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One Way Boomer Retirees Stay Active: Extreme Sports

Move over golf, and make way for skydiving and skateboarding

By Heidi Raschke

Picture retirement. Which activities come to mind? Golf? Backgammon?  Water aerobics? The stereotypes for retirees tend to be the kinds of leisure activities I associate with vacations at all-inclusive resorts.

Credit: Getty Images

All that sounds pretty good to me, actually. Given the chance to do water aerobics, I’m the first to jump in. And I could really, really use some time to just sit with my thoughts — whether it's in a beach chair, a lawn chair or a rocking chair (a symbol of ageism I associate more with tired moms and dads rocking babies than with today's retiree set).

Extreme Sports by the Numbers

But as more boomers enter retirement, they're replacing that stereotypical vision of post-work leisure with one that often includes extreme sports. A recent Associated Press story claiming that “Baby boomers keep living on the edge” backed it up with stats from a 2015 National Sporting Goods Association study about people between the ages 55 and 74:

  • 698,000 mountain bike off-road
  • 402,000 go open-water scuba diving
  • 155,000  snowboard
  • 49,000 skateboard

Add ’em all up and that’s as many as 1.3 million people doing some pretty crazy stuff.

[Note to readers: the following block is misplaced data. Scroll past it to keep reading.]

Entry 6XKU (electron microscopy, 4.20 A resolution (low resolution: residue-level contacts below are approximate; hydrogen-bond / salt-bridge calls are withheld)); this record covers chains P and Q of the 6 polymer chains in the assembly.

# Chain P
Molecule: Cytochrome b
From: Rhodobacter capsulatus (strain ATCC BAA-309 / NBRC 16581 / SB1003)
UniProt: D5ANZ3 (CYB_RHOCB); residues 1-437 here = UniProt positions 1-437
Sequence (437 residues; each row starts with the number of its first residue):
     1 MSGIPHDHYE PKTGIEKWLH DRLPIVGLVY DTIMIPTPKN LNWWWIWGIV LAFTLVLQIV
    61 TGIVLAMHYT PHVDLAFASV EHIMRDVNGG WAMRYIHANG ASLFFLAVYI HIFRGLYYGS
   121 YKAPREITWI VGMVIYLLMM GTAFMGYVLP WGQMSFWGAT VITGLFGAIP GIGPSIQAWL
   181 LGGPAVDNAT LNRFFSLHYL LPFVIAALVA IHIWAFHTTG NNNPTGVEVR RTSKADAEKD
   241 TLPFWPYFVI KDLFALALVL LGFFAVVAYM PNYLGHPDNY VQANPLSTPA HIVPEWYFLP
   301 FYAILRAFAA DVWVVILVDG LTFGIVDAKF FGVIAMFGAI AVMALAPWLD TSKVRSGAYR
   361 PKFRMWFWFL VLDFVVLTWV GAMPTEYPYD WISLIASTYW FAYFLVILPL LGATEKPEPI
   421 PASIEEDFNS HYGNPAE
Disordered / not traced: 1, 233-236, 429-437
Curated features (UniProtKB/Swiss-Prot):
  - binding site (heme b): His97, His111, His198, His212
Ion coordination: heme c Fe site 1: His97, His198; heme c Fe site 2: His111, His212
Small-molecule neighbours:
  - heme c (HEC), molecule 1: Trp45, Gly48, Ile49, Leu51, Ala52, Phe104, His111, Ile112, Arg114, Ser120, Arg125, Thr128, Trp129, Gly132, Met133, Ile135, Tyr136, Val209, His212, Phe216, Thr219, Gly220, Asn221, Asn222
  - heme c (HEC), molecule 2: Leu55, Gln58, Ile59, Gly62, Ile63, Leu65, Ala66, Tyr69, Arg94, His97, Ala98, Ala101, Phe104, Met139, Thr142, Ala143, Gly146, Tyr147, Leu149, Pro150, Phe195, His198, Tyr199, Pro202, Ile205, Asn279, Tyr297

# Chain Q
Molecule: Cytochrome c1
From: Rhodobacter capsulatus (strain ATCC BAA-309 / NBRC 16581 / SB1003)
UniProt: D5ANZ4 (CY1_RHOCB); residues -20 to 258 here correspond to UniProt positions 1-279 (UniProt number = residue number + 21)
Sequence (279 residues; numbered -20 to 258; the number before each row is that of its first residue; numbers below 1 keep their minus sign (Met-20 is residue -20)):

The story quoted 54-year-old Barbara Odanaka, who started a moms skateboarding group.“We all have that in us, like why shouldn’t we be having fun doing what we love to do?” says the author of children’s books as well as a title called Skateboard Moms. “We’re not just stuck to typical activities, typical behaviors as our parents’ generation was.”

I was feeling pretty good about my yoga practice until I read that. Then I did the math.

Retirees Jumping On the Bandwagon

Out of the 76.4 million boomers, perhaps a smidge over a million are jumping out of, and into, dangerous situations with abandon for the sheer thrill of it. Good for them.

And good for those with the smarts to target that niche. Like the hosts of a radio show called Racing to Retirement, who jumped on the bandwagon — or maybe in this case it's a flying magic bus — and zeroed in on these extreme retirees with sound advice to save early and save often.

Skydiving isn’t cheap after all.

Heidi Raschke is a longtime journalist and editor who previously was the Executive Editor of Mpls-St. Paul Magazine and Living and Learning Editor at Next Avenue. Currently, she runs her own content strategy and development consultancy. Read More
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